* May exports -9.4% y/y (Reuters poll -5.6%)
* May imports -1.9% y/y (Reuters poll +0.4%)
* Exports fall for 6th month in row as trade disputes widen
* Memory chips sales tumble 30.5%
* Exports to China fall 20.1%, worst since Jan 2016
SEOUL, June 1 (Reuters) - South Korea's exports in May fell more than expected and for a sixth consecutive month from a year earlier, official data showed on Saturday, as expanding trade friction between the major economies darkened the prospects.
Overseas sales dropped 9.4% in May from a year earlier, trade ministry data showed, worse than a median 5.6% loss tipped in a Reuters poll. Imports edged down 1.9% in May against a 0.4 percent rise seen in the poll.
The bleak May trade data from South Korea, the world's sixth-largest exporter, was the latest evidence of cooling global economy amid the prolonged trade friction between the United States and China.
"If there's no concrete deal during the G20 summit period in late June, there will be additional tariff raises kicking in and it will give an additional huge impact globally," said Park Sang-hyun, chief economist at Hi Investment & Securities.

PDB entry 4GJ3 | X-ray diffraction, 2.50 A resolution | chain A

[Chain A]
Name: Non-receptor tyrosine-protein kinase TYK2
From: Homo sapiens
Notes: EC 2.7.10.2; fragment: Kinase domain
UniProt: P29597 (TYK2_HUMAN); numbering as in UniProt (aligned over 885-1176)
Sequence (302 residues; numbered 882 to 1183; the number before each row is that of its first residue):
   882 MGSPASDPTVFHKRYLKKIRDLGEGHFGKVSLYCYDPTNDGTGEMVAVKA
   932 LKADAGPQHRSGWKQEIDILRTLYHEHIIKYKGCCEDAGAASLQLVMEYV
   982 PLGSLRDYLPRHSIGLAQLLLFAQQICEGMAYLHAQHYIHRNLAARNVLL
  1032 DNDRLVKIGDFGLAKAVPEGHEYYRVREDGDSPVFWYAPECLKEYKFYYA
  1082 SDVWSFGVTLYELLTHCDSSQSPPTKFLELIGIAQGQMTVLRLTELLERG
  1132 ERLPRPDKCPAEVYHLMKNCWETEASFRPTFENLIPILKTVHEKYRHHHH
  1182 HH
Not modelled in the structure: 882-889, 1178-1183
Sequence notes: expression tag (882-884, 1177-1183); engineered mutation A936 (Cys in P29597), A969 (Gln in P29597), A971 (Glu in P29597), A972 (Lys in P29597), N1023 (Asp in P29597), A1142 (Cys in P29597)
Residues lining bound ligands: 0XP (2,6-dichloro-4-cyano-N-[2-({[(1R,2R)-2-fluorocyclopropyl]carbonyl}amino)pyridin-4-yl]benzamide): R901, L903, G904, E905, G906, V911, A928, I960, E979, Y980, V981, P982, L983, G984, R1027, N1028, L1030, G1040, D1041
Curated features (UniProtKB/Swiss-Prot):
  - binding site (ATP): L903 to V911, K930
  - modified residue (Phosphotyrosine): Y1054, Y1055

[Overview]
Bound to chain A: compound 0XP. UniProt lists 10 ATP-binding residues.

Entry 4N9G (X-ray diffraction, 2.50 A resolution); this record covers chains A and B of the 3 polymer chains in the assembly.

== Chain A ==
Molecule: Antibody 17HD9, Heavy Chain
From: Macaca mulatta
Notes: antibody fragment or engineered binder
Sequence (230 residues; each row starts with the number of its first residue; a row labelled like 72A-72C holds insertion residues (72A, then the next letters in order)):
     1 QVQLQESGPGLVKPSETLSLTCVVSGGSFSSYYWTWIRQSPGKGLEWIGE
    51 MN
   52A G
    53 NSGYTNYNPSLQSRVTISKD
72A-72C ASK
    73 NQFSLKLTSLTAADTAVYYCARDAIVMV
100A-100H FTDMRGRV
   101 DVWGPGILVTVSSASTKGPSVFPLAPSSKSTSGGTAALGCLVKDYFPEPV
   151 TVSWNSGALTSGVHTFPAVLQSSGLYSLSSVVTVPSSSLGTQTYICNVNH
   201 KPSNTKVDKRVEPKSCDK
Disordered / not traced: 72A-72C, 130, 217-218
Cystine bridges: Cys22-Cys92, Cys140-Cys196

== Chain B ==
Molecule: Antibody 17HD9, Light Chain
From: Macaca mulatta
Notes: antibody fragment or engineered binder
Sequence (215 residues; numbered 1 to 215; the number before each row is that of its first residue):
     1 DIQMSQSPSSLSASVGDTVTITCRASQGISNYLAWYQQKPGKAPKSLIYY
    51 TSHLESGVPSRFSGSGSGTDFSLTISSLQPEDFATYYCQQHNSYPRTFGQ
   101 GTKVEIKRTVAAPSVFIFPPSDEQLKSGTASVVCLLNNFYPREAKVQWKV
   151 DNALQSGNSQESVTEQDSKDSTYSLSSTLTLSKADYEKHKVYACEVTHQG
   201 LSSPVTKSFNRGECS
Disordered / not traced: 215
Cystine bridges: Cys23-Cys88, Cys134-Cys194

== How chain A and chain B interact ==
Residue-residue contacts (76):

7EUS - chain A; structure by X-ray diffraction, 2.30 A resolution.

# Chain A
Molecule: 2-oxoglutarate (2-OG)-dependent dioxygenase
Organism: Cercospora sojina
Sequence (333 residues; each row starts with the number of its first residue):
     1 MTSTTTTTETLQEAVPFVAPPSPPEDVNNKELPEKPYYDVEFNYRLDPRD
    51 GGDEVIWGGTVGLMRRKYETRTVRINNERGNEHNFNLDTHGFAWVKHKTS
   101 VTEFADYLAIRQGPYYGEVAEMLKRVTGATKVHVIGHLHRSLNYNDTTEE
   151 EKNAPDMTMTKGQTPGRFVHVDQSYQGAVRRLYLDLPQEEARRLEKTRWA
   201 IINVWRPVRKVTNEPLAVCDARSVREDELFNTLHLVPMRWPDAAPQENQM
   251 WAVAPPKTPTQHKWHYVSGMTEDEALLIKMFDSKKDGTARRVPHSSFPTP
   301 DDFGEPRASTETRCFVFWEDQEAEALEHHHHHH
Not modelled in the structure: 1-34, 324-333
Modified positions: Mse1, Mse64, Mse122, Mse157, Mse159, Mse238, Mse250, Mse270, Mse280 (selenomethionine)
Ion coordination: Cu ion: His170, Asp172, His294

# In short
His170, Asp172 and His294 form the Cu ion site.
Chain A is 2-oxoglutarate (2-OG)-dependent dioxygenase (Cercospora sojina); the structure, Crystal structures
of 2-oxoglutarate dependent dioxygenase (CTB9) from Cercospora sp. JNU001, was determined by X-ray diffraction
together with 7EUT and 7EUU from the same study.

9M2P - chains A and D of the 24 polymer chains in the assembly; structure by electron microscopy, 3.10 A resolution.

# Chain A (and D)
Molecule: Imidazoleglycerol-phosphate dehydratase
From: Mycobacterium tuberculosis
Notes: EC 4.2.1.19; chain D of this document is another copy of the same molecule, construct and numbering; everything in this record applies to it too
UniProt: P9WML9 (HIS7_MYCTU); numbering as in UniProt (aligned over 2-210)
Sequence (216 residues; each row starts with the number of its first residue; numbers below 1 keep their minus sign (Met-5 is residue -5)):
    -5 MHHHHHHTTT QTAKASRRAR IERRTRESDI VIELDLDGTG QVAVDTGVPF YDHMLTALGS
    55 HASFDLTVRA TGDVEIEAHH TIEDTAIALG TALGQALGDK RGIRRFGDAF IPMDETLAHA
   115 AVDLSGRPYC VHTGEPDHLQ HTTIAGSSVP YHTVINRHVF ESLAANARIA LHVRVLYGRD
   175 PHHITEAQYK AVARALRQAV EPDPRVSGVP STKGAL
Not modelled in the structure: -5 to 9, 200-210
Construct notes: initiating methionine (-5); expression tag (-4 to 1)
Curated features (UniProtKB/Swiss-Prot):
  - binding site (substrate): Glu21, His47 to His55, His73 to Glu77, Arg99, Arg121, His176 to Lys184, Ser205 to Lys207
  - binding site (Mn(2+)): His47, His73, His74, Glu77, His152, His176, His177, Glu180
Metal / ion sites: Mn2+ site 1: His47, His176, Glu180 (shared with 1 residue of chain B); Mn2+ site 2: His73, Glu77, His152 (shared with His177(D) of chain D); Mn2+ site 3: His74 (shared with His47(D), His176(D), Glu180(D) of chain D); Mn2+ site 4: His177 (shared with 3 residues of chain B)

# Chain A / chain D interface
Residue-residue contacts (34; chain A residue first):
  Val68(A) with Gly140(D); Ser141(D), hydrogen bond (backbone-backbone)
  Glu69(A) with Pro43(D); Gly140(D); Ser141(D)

The data came just hours after U.S. President Donald Trump's unexpected threat of tariffs on Mexican goods fed fears of recession in the major economies and sent global equity markets tumbling to their lowest in months.
South Korea's trade ministry said the poor May exports were led by a 30.5% drop in memory chip sales, while exports to China fell 20.1% for their worst performance in more than three years with the giant neighboring market.
The sluggish May exports, following a loss of 2.0% in April, dash the South Korean government's hopes that overseas shipments will begin recovering soon and pile pressure on the central bank to cut interest rates.
In April, the Bank of Korea trimmed its forecast for economic growth this year to 2.5% from the previous 2.6%, but economists now expect the central bank to deliver another downgrade when it reviews the projection in July.
On Friday, its monetary policy committee held the policy interest rate steady at 1.75%, but a split vote in the decision gave a firm signal the central bank was shifting to a dovish stance to help support the economy. (Editing by Choonsik Yoo; Editing by Clarence Fernandez)